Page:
By Pete Cape
Why must we gamify our surveys?
We don’t do it to make them “look pretty” or to improve participant engagement. We gamify to collect better data.
John Krosnick of Stanford University first applied Herbert Simon’s concept of satisficing to survey research. He recognised that survey-taking is not always an easy thing to do. It can be cognitively burdensome. This burden comes from the tasks we ask people to do, particularly tasks of memory and self-reflection.
It is considerably easier to ask, “how many different magazines have you read in the past year and how many copies of each did you read?” than it is to recall the correct answer. What you get is a satisficed answer, an answer that satisfies the task, to some degree, but is not the optimal (full) answer.
How does gamification work to overcome satisficing?
By increasing motivation. To understand this we turn to psychology where we find similar terms to satisficing; apathy and amotivation. In this state of motivation a task will not be done or will not be done correctly – the same outcome as under satisficing.
Deci and Ryan’s Self-Determination Theory tells us precisely how to move people up the motivation continuum towards a state of intrinsic motivation. We need stress four things:
- Autonomy: the participant freely chose to do this
- Relatedness: people like them do it
- Value: it has value
- Competence: that they are good at it
Best way to make someone feel that they are good at something? Praise them for doing well…
Why do researchers find it hard to praise participants?
Researchers recognise that sometimes the challenge posed to participants is not hard. It feels patronising to say “well done” for something that everyone can do. But we must find ways to do it, and gamification offers that way.
How should we gamify our surveys?
Firstly – define the term “game.” A game must have an objective, a set of rules and a mechanic to play – and that’s all. The mechanic normally worries people most, but it shouldn’t. We have a mechanic – the questions we want to ask and the means by which we collect the answers.
All we have to do is reframe the survey question as a game and attach some rules. It’s that simple.
What happens when we gamify our surveys?
We get more data.
We used three different approaches to the question. The first approach was a standard one: we just asked for all the brands of mobile phones the participant knew. We then gamified it by asking for the same information, saying up to a maximum of ten, suggesting then this would be a “winning amount.” We also stated that there would be a 60-second time limit (there wasn’t really) and that “this is a game.” The second game we designed also asked for all the brands that the participant knew, but stated that they needed to get at least five. Note that by placing a limit of the number of brands we potentially ask for less data, not more.
The table below displays the results.
It’s easiest to look at each area of the table separately:
Average number of mentions
This goes up in both the gamified treatments from around four per person to an average of five-and-a-half. The median number also increased from four to five.
People who mentioned “zero brands”
This stays much the same, suggesting perhaps there is some strong satisficing going on that needs a different approach to overcome.
People naming one brand only
In the standard survey, almost one in five elected to give a single brand only – pure satisficing. When gamification is introduced, the numbers saying one brand reduces to a much more reasonable two percent.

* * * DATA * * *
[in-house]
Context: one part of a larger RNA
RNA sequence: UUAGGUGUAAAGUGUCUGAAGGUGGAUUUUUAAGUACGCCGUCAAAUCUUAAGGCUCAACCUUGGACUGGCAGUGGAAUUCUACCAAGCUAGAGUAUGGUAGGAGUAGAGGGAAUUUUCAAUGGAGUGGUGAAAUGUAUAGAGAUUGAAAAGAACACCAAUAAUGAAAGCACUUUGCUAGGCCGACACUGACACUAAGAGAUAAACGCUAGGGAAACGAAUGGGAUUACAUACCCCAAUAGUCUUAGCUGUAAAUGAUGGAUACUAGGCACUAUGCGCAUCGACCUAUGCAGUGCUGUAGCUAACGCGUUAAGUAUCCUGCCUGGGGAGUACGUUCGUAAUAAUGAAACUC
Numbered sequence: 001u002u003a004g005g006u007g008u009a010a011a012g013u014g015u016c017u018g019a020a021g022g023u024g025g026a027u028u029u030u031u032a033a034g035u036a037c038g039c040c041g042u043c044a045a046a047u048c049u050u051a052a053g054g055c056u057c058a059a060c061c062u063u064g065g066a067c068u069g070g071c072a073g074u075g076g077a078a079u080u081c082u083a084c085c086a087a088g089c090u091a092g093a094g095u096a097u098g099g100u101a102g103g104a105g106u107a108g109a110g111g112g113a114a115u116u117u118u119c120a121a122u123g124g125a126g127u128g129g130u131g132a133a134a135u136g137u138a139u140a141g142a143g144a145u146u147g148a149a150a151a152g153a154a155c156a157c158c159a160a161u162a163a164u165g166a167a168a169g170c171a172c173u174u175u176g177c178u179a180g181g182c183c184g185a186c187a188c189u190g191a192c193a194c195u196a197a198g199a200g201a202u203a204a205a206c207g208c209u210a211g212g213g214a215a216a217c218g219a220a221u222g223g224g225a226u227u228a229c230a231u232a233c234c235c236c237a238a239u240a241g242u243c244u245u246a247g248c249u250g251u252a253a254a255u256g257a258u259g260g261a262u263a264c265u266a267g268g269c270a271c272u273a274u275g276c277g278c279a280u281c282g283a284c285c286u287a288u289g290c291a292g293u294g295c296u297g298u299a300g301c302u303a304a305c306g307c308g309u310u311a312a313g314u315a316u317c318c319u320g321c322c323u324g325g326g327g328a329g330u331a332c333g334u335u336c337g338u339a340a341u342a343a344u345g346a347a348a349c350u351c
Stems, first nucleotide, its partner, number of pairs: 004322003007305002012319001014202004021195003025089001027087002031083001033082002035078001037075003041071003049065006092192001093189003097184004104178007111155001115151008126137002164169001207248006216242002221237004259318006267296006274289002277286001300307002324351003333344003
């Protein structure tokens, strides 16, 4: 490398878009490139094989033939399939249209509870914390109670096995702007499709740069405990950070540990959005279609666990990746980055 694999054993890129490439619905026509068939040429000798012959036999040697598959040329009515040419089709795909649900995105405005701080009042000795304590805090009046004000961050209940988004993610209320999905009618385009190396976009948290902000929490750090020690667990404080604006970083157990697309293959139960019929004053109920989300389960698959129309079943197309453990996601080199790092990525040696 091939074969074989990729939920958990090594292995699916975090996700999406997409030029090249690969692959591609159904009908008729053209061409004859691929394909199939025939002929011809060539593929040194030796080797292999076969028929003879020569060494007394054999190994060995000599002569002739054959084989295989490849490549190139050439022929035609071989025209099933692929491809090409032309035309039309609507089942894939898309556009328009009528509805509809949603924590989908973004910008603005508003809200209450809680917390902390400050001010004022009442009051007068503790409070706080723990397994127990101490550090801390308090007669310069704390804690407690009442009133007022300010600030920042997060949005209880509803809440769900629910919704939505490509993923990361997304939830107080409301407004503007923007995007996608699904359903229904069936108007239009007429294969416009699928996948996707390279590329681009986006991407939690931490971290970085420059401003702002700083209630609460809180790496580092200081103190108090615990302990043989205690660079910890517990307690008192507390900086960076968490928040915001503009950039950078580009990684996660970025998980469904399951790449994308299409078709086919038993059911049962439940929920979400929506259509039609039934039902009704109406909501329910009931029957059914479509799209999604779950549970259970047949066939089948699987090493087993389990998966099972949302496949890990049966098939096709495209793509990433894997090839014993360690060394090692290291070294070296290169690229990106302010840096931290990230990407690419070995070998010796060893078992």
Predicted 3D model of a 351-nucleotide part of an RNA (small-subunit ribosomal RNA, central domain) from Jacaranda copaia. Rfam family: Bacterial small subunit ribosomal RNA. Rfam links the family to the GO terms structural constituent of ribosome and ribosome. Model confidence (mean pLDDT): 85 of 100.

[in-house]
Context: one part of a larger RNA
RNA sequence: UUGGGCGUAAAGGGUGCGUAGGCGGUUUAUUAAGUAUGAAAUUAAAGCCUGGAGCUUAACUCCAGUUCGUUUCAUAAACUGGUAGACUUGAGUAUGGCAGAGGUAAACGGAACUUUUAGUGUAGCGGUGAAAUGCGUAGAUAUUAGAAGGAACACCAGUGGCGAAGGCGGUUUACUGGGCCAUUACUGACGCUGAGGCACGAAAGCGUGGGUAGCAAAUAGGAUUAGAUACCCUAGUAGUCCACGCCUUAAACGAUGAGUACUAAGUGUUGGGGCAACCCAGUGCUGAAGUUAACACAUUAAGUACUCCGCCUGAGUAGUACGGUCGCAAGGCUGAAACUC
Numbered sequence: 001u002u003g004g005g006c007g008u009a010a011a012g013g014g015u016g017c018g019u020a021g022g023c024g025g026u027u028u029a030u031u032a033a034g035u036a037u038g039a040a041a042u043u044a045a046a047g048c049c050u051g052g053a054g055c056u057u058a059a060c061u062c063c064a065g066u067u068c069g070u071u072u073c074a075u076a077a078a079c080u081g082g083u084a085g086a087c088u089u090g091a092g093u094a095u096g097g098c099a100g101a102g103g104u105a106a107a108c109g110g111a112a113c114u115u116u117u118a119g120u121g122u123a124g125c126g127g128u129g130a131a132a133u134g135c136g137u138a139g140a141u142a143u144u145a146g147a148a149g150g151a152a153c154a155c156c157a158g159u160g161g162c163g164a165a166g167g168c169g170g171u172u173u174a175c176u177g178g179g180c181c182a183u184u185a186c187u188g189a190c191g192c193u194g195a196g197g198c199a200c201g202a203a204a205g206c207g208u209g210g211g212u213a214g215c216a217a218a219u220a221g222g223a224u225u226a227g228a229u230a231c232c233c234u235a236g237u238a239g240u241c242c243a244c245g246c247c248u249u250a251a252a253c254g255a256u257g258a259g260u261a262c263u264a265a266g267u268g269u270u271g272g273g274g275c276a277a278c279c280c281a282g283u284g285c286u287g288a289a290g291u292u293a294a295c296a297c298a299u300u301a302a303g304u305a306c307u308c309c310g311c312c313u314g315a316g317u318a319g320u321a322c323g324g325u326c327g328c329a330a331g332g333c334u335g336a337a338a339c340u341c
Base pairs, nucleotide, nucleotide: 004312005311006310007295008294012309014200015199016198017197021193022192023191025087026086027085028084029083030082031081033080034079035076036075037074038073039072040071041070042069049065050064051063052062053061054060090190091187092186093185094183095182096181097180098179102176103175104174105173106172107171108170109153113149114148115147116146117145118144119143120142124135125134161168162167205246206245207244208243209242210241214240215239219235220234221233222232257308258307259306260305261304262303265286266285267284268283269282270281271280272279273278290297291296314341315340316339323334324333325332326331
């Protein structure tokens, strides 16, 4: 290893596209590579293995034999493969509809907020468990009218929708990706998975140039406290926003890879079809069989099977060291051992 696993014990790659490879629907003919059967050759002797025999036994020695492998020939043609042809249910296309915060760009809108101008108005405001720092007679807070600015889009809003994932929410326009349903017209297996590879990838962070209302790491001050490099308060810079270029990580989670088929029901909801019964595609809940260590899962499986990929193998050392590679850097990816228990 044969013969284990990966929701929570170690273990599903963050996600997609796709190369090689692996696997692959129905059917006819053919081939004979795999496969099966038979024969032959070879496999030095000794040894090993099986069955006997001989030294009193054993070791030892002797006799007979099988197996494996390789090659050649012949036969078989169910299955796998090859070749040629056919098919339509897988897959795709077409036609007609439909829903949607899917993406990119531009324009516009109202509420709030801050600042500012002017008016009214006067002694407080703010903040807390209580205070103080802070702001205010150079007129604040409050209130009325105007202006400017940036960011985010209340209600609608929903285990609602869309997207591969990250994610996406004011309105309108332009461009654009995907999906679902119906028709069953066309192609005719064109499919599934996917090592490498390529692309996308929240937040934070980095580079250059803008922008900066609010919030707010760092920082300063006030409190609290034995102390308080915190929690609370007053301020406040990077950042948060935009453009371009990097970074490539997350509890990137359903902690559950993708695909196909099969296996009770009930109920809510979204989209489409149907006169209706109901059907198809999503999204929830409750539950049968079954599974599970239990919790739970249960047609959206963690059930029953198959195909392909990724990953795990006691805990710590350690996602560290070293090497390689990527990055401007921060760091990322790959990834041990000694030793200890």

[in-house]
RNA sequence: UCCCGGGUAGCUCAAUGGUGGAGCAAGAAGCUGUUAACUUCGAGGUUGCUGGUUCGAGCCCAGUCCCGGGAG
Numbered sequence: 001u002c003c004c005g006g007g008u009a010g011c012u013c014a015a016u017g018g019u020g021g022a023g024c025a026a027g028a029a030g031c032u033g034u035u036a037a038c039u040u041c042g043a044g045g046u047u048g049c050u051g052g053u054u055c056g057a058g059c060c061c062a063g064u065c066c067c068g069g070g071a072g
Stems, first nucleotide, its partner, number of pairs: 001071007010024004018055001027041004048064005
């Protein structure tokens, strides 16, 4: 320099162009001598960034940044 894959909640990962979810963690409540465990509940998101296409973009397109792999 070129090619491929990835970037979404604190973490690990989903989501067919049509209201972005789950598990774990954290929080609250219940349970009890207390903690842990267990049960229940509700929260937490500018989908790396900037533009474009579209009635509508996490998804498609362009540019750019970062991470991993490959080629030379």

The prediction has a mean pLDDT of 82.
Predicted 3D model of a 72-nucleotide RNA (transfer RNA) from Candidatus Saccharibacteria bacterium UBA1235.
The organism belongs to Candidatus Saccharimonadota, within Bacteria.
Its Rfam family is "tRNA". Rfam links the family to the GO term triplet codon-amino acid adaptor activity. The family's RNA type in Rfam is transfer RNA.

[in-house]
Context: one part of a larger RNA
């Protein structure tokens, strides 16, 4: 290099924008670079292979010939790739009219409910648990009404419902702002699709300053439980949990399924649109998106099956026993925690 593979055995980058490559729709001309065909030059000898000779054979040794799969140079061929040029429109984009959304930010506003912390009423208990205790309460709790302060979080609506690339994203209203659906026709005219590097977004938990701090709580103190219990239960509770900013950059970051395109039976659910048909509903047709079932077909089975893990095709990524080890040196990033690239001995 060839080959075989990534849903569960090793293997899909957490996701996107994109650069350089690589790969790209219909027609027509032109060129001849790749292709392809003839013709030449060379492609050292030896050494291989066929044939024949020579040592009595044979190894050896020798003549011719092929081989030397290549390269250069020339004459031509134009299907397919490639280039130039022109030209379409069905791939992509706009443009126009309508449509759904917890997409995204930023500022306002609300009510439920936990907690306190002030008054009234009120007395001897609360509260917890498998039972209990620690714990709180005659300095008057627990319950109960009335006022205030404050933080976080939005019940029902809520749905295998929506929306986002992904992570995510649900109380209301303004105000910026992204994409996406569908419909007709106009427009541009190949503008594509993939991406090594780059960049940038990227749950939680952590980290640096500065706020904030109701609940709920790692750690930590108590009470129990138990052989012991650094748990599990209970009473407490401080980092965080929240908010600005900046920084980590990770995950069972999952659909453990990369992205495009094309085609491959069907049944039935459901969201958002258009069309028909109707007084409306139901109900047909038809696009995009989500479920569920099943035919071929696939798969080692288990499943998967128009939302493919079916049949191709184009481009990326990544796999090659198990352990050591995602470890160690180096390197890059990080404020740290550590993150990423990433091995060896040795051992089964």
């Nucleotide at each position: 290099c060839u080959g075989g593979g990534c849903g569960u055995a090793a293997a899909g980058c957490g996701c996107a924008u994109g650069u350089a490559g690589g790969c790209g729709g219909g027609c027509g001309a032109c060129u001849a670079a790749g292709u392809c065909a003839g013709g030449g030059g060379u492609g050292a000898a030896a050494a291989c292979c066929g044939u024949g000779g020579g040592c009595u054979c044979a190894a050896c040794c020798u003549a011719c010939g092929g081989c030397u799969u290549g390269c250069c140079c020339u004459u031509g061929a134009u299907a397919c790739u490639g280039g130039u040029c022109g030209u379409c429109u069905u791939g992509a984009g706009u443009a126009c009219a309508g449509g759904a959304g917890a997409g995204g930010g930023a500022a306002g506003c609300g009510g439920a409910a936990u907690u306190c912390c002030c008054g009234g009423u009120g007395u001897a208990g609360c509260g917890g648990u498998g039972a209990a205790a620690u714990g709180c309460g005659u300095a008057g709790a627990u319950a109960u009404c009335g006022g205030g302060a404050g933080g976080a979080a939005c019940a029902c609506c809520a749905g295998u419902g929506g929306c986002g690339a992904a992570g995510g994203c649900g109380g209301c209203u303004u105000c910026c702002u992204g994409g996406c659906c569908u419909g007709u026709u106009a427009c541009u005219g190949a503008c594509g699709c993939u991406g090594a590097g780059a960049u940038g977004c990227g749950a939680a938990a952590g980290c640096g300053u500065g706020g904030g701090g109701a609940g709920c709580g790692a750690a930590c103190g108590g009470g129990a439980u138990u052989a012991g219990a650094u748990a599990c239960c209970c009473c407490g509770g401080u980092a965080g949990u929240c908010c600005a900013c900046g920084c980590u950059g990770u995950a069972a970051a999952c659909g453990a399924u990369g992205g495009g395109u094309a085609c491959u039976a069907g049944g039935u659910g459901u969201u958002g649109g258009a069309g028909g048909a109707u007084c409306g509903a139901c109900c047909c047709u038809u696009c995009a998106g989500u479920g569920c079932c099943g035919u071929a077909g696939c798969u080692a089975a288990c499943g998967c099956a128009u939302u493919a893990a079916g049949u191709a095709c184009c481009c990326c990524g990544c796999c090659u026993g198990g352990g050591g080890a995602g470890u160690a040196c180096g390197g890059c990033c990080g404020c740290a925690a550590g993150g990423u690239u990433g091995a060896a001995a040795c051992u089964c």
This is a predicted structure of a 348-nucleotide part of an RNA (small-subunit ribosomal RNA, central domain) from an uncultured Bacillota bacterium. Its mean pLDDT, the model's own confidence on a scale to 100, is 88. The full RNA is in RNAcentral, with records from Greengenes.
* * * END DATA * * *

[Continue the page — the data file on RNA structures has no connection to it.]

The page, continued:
People giving exactly five brands
When we change the rule from “a maximum of ten” to “at least five” we run the risk of condoning or encouraging satisficing, by suggesting that five is “good enough.” There is a spike at five in the second gamified version. Nearly a third of people give five brands. However, they come not from people who give six to ten brands, but from those giving one to four brands. Adding his instruction/rule encourages more answers.
People providing more than ten brands
This is where we potentially lose data if we set the rule incorrectly. In the standard version only two percent were able to name more than ten brands. Our design was successfully able to minimise the potential for data loss.
How can we stop participants from feeling demotivated by the game?
Simple, tell them they did well, irrespective of actual performance and relate that to how everyone else is doing. They are motivated just knowing they are competent, and others are doing as well (or as badly).
Is the data gain worth gamifying for?
This is the $64,000 question. We would contend “yes.” The question costs nothing to administer, just some thought in advance and some desk research. The data is better than under the standard condition, and closer to the truth. The “at least five” game produces more data. Perhaps there may be another game that could give us yet more data?
Gamification gives an opportunity to give feedback on performance and praise competency – increasing motivation. The feedback mechanism also tells the participant that someone (or something) is looking at what they are doing, while they are doing it. This serves to reduce satisficing in the non-gamified questions in the same survey.
Pete Cape (AKA “Dr. Pete”) Global Knowledge Director, SSI, is among the most respected, entertaining and thought-provoking presenters in the marketing research industry. Pete has almost 30 years of experience in market research and is a frequent speaker at conferences, seminars and training workshops around the globe as well as a regular contributor to research and marketing publications.